The significance of palliative care extends far beyond ‘end-of-life treatment’

XIII WCN 2017, Kyoto, Japan, 16-21 September 2017

At the World Congress for Neurology in Kyoto, experts are discussing the growing significance of palliative medicine in neurological practice. Studies show that this form of care not only helps patients to cope better with their symptoms and problems but also with their family and caregivers.

Kyoto, September 2017 – “The significance of palliative care extends far beyond ‘end-of-life treatment’ for cancer patients,” Secretary General of the World Federation of Neurology (WFN) Prof Wolfgang Grisold emphasizes at the occasion of XXIII World Congress for Neurology in Kyoto. There are a number of important areas for palliative care precisely in neurology and a steadily growing demand for it – not least due to ever higher life expectancy rates worldwide.

Prof Grisold explains this aspect citing the example of patients with glioblastoma: “With this progressive disease, the need for palliative care continuously increases. It is difficult to say for sure the point in time at which palliative care need so be initiated. Experience shows that elements of palliative medicine are employed and above all, prepared early on in the course of the disease, even during oncological treatment.”

The symptoms are diverse and can take on very different forms individually. Cognitive deterioration, seizures, localization-related brain-organic signs such as pareses worsen nausea, vomiting, tiredness and fatigue; mental and psychiatric manifestations can also occur. As the tumor progresses, the palliative care becomes ever more significant. From a certain stage onward, it is even more important than the oncological therapy and neurological rehabilitation.

Glioblastoma is the most common high grade primary brain tumour in adults and the most frequent type of tumor specific to the brain. Despite intensive research and improved treatment approaches, there has been no success in prolonging the survival period of affected patients. It is all the more important, according to Prof Grisold, that care has been improved and expanded with the addition of palliative approaches. The end-of-life aspect is a matter unto its own. “In this short phase, there is intensive interaction among patients, caregivers, and the family,” Prof Grisold notes. “Multi-professional case management, usually coordinated by palliative caregivers, helps everyone involved to orient themselves and to cope with social aspects. Many ethical and local or regional aspects must be considered as well.”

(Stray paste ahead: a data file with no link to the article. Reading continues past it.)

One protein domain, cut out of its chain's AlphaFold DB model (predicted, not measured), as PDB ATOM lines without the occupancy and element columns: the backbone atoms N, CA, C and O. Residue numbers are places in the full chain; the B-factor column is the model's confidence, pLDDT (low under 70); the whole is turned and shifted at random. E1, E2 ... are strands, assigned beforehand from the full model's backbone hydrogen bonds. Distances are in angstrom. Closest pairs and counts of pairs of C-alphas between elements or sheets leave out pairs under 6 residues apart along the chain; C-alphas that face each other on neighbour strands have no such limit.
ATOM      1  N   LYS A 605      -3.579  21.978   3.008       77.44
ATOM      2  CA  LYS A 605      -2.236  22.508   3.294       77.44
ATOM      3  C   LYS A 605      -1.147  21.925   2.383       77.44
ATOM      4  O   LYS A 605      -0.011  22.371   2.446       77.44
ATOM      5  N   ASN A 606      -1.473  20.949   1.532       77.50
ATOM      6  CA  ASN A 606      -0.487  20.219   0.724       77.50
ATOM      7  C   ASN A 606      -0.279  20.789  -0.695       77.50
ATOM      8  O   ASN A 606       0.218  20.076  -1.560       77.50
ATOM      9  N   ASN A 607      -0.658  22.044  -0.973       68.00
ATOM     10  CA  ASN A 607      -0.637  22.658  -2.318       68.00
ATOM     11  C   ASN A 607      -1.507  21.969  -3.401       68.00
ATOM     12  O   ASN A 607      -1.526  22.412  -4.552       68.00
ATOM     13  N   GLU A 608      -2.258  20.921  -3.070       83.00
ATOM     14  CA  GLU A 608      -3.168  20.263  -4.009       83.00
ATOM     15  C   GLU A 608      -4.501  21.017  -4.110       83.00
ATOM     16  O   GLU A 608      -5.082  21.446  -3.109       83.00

It is attributable to the growing interest in the subject worldwide and its increasing significance that a special session at the World Congress was devoted to palliative neurology and its important role. There is hardly another medical field where there are so many progressive diseases that cannot be cured but at most slowed down and accompanied by optimum therapies.

These diseases include, on the one hand, chronic degenerative diseases such as dementia or ALS; on the other hand, progressive states of chronic diseases such as for example MS, or acute severe diseases requiring palliative care. In terms of time periods, palliative approaches can be of short duration, for instance severe concussions without improvement, or they may be needed as accompanying measures for years, such as for many degenerative diseases. Prof Grisold: “The need to incorporate palliative approaches in neurological care is obvious. The overriding premise must always be to address the very different individual needs of patients as much as possible and to retain their subjective quality of life as effectively as possible.”

Palliative care approaches are just as important as acute treatment. Palliation is still sometimes seen as the end of treatment or as a “failure” of medicine. Prof Grisold calls this faulty reasoning, noting: “Disease processes ultimately transition into a terminal phase in different ways. Of course, the choice of palliative approach must be well-founded and balanced, as with any other medical decision. Many practical and ethical issues are involved here, for instance, how to give consideration to special cultural factors, or how to ensure the integration of the patient’s will and desires and any patient provisions such as advance care directives.”

Even if there is no generally valid concept for the optimum use of palliative medicine, experts have in any case been able to devise fundamental approaches for this type of care. The European Association for Palliative Care (EAPC) and the European Academy of Neurology (EAN), for instance, recently presented a joint consensus paper about general palliative care in the field of neurology. And this summer, the European Association for Neuro-Oncology (EANO) published guidelines for palliative care of adults with glioma.

These publications emphasize that starting palliative treatment as early as possible and taking a multidisciplinary approach can improve not only the symptoms but also the psychological problems involved. This is true not at least for caregivers as well, not only professional ones but also relatives adopting that role. Prof Grisold: “The role of a multiprofessional team and the care they give are becoming increasingly significant. The stresses and strains lead not only to impaired quality of life but, without adequate support, also to depression.” All palliative approaches must likewise incorporate care for the caregivers, covering among other things, working through the grief and pain caused by the patient’s death.


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